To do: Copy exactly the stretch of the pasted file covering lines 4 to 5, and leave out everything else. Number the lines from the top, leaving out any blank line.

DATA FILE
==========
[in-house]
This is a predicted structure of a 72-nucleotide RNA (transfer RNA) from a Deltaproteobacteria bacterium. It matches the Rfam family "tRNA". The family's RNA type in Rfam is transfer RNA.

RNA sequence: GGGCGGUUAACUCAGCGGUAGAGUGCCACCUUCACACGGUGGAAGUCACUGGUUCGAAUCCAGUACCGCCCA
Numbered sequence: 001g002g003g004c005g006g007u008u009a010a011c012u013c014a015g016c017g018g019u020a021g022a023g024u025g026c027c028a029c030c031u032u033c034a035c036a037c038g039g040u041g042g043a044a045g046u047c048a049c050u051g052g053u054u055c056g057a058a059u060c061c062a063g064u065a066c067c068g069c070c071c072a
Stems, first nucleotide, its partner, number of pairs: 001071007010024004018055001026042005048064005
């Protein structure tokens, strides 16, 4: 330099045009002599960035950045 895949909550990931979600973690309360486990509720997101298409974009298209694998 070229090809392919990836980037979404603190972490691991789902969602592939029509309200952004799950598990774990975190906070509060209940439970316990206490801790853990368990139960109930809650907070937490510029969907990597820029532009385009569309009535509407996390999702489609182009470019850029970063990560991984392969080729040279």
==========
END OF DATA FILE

Numbered sequence: 001g002g003g004c005g006g007u008u009a010a011c012u013c014a015g016c017g018g019u020a021g022a023g024u025g026c027c028a029c030c031u032u033c034a035c036a037c038g039g040u041g042g043a044a045g046u047c048a049c050u051g052g053u054u055c056g057a058a059u060c061c062a063g064u065a066c067c068g069c070c071c072a
Stems, first nucleotide, its partner, number of pairs: 001071007010024004018055001026042005048064005